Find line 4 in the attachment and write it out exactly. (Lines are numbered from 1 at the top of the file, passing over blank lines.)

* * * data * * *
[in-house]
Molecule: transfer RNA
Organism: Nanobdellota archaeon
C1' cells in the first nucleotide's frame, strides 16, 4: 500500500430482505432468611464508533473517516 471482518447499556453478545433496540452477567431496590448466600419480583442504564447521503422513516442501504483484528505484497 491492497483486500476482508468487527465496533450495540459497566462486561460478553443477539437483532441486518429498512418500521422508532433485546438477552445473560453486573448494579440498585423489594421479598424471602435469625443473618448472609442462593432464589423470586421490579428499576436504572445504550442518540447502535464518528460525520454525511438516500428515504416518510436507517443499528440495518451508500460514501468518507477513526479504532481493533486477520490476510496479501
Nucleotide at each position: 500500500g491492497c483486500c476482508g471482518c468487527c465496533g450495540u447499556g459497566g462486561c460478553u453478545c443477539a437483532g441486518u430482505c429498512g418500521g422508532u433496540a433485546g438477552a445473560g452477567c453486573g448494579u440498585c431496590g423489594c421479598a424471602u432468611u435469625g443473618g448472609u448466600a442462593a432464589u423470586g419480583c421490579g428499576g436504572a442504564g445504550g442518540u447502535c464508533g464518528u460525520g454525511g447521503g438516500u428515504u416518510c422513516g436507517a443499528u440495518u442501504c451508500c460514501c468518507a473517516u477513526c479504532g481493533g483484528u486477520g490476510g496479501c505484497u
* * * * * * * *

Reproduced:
C1' cells in the first nucleotide's frame, strides 16, 4: 500500500430482505432468611464508533473517516 471482518447499556453478545433496540452477567431496590448466600419480583442504564447521503422513516442501504483484528505484497 491492497483486500476482508468487527465496533450495540459497566462486561460478553443477539437483532441486518429498512418500521422508532433485546438477552445473560453486573448494579440498585423489594421479598424471602435469625443473618448472609442462593432464589423470586421490579428499576436504572445504550442518540447502535464518528460525520454525511438516500428515504416518510436507517443499528440495518451508500460514501468518507477513526479504532481493533486477520490476510496479501